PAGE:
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FDA Claims Marijuana Too Dangerous For Medical Purposes - This is Counter to Previous Government Findings - Studies Show Benefits for Nausea and Pain

April 21st 2006

FDA Claims Marijuana Too Dangerous For Medical Purposes - This is Counter to Previous Government Findings - Studies Show Benefits for Nausea and Pain


The Food and Drug Administration (FDA) claims that marijuana is too dangerous to be used as a medicine.  According to the FDA, marijuana “met the three criteria for placement in Schedule I under 21 U.S.C. 812(b)(1) (e.g., marijuana has a high potential for abuse, has no currently accepted medical use in treatment in the United States, and has a lack of accepted safety for use under medical supervision).”

This new FDA finding runs counter to the previous independent report that shows the medical benefits of marijuana.  In 1997 the White House Office of National Drug Control Policy (ONDCP) asked the Institute of Medicine to conduct a review of the scientific evidence to assess the potential health benefits and risks of marijuana and its constituent cannabinoids.

The Institute points out that marijuana users can develop a dependence on the drug.  The FDA currently approves other drugs that cause dependency.  But the Institute went on to report that there are some medical uses for marijuana.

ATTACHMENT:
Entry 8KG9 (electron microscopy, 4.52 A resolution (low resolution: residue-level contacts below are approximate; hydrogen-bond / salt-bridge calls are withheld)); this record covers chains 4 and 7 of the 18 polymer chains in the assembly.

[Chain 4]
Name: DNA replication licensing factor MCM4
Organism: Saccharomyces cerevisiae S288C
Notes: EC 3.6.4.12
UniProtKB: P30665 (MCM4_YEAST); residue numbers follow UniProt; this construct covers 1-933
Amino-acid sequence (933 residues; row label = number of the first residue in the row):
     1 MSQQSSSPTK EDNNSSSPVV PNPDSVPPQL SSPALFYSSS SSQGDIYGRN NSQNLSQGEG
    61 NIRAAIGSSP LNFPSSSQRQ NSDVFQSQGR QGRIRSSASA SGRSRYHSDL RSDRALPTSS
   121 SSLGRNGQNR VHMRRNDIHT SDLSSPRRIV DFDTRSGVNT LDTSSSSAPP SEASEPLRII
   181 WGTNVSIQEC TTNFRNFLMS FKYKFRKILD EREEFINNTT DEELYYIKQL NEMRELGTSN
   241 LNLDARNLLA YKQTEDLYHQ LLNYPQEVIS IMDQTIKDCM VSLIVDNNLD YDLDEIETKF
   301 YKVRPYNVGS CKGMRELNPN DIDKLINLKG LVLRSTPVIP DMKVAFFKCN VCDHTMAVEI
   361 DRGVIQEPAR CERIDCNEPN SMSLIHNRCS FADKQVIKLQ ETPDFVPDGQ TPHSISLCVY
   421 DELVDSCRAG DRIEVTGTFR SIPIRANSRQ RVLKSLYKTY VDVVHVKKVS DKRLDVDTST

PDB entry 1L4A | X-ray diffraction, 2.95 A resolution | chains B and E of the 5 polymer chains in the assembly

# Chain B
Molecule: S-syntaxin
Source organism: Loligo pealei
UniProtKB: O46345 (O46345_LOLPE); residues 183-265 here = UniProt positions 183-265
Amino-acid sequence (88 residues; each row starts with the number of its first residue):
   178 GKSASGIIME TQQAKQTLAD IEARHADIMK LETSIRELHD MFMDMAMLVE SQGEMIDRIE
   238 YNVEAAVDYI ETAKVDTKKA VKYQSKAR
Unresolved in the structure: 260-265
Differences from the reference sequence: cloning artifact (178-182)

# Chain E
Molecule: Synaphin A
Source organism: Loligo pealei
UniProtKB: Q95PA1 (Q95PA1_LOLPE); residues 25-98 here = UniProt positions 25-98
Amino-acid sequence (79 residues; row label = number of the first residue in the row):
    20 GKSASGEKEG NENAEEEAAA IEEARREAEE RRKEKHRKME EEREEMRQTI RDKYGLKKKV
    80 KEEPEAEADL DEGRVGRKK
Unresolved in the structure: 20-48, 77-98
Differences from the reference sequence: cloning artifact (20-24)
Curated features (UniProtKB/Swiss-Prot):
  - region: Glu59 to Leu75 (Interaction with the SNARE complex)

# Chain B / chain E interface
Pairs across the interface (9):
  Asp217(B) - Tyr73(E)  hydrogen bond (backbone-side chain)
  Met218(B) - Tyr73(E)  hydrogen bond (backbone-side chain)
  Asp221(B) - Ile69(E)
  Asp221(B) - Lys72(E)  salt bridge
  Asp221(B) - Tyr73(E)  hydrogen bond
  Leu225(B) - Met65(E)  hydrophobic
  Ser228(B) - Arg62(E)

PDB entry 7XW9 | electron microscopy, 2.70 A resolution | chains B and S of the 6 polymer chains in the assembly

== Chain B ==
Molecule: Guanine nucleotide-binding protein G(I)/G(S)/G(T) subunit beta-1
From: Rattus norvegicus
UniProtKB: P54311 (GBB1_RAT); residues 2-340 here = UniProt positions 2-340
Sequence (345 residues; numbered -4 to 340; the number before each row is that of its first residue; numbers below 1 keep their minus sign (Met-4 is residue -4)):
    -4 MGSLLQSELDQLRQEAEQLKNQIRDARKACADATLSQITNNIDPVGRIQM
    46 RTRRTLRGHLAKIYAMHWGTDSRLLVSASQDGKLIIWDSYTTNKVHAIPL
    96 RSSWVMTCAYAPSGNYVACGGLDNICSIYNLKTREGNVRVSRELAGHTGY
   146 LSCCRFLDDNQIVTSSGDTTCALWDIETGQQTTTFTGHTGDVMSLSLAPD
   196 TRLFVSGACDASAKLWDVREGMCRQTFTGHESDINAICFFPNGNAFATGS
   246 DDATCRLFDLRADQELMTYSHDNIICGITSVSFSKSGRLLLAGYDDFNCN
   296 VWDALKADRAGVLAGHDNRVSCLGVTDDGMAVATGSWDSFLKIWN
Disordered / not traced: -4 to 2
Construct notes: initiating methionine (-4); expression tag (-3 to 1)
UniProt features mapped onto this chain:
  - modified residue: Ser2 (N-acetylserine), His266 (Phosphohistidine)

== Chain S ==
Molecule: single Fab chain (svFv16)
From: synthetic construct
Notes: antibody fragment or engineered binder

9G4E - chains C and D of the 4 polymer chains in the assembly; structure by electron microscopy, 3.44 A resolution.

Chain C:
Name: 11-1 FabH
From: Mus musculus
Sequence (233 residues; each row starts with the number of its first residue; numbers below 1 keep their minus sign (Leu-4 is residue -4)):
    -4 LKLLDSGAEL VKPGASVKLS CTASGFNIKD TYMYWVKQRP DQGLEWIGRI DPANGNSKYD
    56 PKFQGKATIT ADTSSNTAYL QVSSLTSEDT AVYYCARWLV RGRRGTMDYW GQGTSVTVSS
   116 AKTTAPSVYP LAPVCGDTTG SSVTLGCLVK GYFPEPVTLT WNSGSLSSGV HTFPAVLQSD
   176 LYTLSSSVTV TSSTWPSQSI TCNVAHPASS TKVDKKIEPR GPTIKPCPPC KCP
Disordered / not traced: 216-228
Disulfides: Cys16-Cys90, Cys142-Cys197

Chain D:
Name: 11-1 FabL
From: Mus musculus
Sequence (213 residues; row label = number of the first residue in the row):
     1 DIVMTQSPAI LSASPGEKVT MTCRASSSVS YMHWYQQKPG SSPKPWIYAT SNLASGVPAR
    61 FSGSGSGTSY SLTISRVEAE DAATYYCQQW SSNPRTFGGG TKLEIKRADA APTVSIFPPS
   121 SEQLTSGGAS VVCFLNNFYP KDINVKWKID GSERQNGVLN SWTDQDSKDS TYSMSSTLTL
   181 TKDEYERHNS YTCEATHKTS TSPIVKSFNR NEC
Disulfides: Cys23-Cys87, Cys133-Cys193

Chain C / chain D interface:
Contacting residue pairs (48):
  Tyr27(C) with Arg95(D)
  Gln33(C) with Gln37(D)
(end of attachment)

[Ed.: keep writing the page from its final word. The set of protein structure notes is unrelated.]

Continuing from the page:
Of course there are more studies on the adverse effects of marijuana than on its medical benefits.  The studies evaluated by the Institute showed that people suffering from minor pain did not benefit from marijuana.  But the most encouraging clinical data on the effects of cannabinoids on chronic pain are from three studies of cancer pain.  The Report States: “Cancer pain can be due to inflammation, mechanical invasion of bone or other pain-sensitive structure, or nerve injury. It is severe, persistent, and often resistant to treatment with opioids. In one study, Noyes and co-workers found that oral doses of THC in the range of 5—20 mg produced analgesia in patients with cancer pain.”  This study was a double blind placebo study.

Marijuana could possibly compete with other FDA regulated drugs.  For instance, marijuana could be an effective pain reliever.  “In a later larger single-dose study, the same investigators reported that the analgesic effect of 10 mg of THC was equivalent to that of 60 mg of codeine; the effect of 20 mg of THC was equivalent to that of 120 mg of codeine.”  Comment on this article at our Forum


Marijuana also appears to be helpful in treating nausea.  According to the researchers, “There were no reports of nausea or vomiting. In fact, at least half the patients reported increased appetite.”  The Institute says that the nausea side effects of chemotherapy can be so devastating that patients abandon therapy or suffer diminished quality of life. 

New anti-nausea drugs have become very effective.  Zofran, the new miracle drug for nausea, has shown much promise.  The problem is that each dose costs about $36 and lasts for 8 to 12 hours.  The Institute says that marijuana may be effective for patients that can not tolerate other medications. 

California passed an initiative that allows doctors to prescribe marijuana.  The federal government and some local agencies have fought this public initiative that was easily passed by the voters. This new FDA counter-claim is rather puzzling. 

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